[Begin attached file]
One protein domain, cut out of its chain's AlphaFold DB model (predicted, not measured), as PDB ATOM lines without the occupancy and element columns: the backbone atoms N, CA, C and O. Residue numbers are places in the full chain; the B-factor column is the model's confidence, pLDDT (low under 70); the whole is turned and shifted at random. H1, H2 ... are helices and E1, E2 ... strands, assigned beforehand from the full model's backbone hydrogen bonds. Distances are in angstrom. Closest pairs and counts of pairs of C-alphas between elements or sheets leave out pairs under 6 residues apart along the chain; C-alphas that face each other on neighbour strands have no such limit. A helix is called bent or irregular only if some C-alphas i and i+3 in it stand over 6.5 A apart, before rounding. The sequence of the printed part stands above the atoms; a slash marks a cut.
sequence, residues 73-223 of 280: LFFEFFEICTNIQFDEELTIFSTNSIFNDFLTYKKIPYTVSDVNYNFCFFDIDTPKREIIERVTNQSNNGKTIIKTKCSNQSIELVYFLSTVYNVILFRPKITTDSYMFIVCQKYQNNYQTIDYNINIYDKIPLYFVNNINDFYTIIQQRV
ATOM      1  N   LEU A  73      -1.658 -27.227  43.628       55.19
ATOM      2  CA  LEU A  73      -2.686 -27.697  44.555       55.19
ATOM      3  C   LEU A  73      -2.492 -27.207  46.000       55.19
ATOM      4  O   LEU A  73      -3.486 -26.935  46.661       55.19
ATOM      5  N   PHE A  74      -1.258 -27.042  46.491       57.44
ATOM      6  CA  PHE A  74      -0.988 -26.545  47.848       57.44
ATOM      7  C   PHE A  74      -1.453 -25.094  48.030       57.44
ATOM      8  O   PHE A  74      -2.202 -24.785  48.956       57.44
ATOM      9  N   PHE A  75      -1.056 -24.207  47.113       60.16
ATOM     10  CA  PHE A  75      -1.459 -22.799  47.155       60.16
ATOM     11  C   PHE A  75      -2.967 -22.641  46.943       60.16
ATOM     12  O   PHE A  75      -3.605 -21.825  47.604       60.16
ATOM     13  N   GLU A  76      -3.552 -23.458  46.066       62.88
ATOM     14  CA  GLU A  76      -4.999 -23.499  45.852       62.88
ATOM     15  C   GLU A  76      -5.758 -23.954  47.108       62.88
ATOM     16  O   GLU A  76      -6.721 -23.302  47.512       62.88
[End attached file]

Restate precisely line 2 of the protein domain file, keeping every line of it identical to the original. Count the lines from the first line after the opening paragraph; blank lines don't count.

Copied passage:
ATOM      1  N   LEU A  73      -1.658 -27.227  43.628       55.19